Diamond and Diamond BC
B.C. Offices

Surrey Consultation Office

1104 – 13737 96 Ave, Surrey, BC V3V 0C6

Kelowna Consultation Office

1631 Dickson Avenue Suite 1100

Vancouver Head Office

1727 West Broadway, Suite 400

ONTARIO OFFICES

Oshawa Consultation Office

50 Richmond Street E, Unit # 108 B

Brampton Consultation Office

341 Parkhurst Square, Suite 5

Etobicoke Consultation Office

34 Greensboro Dr 2nd Floor

Toronto Head Office

255 Consumers Road, 5th Floor

Sudbury Consultation Office

144 Elm Street, Suite 201

Ottawa Main Office

955 Greenvalley Crescent, Unit 315

Oakville Office

2939 Portland Drive, Suite 200

London Main Office

256 Pall Mall St, Suite 102

Hamilton Consultation Office

105 Main Street East, Suite 1500

Barrie Main Office

17 Poyntz Street

Windsor Main Office

13158 Tecumseh Rd. E. Unit 3B

Thunder Bay Consultation Office

278 Algoma Street South

ALBERTA OFFICES

Calgary Main Office

1331 Macleod Trail SE, Suite 420

Edmonton Head Office

4246 97 Street NW, Unit 100

IMG

Safety Tips for Bicyclists

Bicycle traffic has increased significantly over the past few years. Thankfully, collisions involving bicycles have surprisingly decreased  slightly in the Vancouver area. This decrease is likely attributed to Vancouver’s focus on bicycle safety and ensuring that bicyclists have reliable roadways and pathways to use.

Keeping the collision numbers down means that all bicyclists should continue to focus on safety every time they get on a bike. You can use the tips and tricks outlined here to increase your chances of staying safe while on a bicycle.

Know the Rules of the Road

The Motor Vehicle Act in British Columbia indicates that those who are on bicycles have the same rights and duties as drivers behind the wheel of other vehicles. Bicyclists often stay safer when they act and are treated like other vehicles on the road. That often means that you must travel within specified lanes and decline to engage in risky behaviour like weaving through traffic.

You must also stop at red lights and stop signs and ride in the same direction as other vehicles. The slowest-moving vehicles in British Columbia must travel on the side of the road that is closest to the curb. Be sure to ride at least one meter away from parked cars.

License cycling instructors teach courses like CANBIKE I and II to improve bicyclists knowledge, skills, and confidence on the road. It teaches riders the mechanics of their bike as well as provides information on traffic skills and cycling in general.

Have the Right Gear

All bicyclists are required to wear helmets in British Columbia. These helmets must meet specific guidelines that will decrease your chances of a traumatic brain injury after an accident. The helmet must be CSA, ANSI, ASTM, or SNELL approved, which should be specifically designated on the helmet itself or its packaging.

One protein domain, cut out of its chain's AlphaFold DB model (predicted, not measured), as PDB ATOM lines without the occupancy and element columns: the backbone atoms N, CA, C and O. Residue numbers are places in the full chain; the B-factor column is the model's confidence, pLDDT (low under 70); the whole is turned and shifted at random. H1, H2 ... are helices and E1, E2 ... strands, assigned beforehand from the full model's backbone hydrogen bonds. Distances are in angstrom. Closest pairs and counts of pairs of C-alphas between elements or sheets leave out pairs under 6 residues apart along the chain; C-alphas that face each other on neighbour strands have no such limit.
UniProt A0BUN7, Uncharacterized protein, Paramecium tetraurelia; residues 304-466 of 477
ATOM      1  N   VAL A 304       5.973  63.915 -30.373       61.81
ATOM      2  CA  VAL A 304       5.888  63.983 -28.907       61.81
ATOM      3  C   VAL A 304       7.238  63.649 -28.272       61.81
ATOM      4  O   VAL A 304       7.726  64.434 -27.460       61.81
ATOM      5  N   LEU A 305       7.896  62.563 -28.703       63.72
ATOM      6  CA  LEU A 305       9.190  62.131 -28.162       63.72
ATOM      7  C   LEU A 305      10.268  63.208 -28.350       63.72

Your bike should also have a front white light and a rear red light. Riders must use these lights after dark. By law, your bike should also have a bell or a horn. If you are riding at night, reflectors, lights, and wearing bright clothing will help drivers see you while you travel.

Be sure to maintain your bike so that it works correctly at all times. Check your brakes regularly and ensure that your tires are inflated properly. It is also important to find a bike that fits you well. Your leg should be slightly bent when you touch the pedal at its lowest point.

Other Tips and Tricks

Use these other quick tips to stay safe while you are on your bike in Vancouver.

  • Avoid carrying bags or loose loads on your handlebars.Taking items on your bike may cause problems as they might get caught in the wheels or alter your weight balance. You can avoid losing control of your bicycle by keeping these extra items to a minimum.
  • Watch for pedestrians. Pedestrians have the right-of-way while they are walking in crosswalks, so you should stop for them just as you would in a car. You should also be sure to keep a lookout for passengers getting on and off of buses as well.
  • Ride in a straight line. When you travel in a straight line away from parked cars, it is easier for drivers to predict what you will do. Try not to swerve through traffic and be sure to check behind you before you switch lanes.
  • Learn hand signals. Using hand signals while you ride through traffic will help drivers predict where you are going. Be sure to go slow while you turn for your safety and others.

Call aVancouver Personal Injury Lawyer for A Free Consultation

If you or a loved one has been involved in an accident while on a bicycle, you may have legal options. Contact our team at Diamond and Diamond by calling 1-800-567-HURT. We can help you determine your legal rights.

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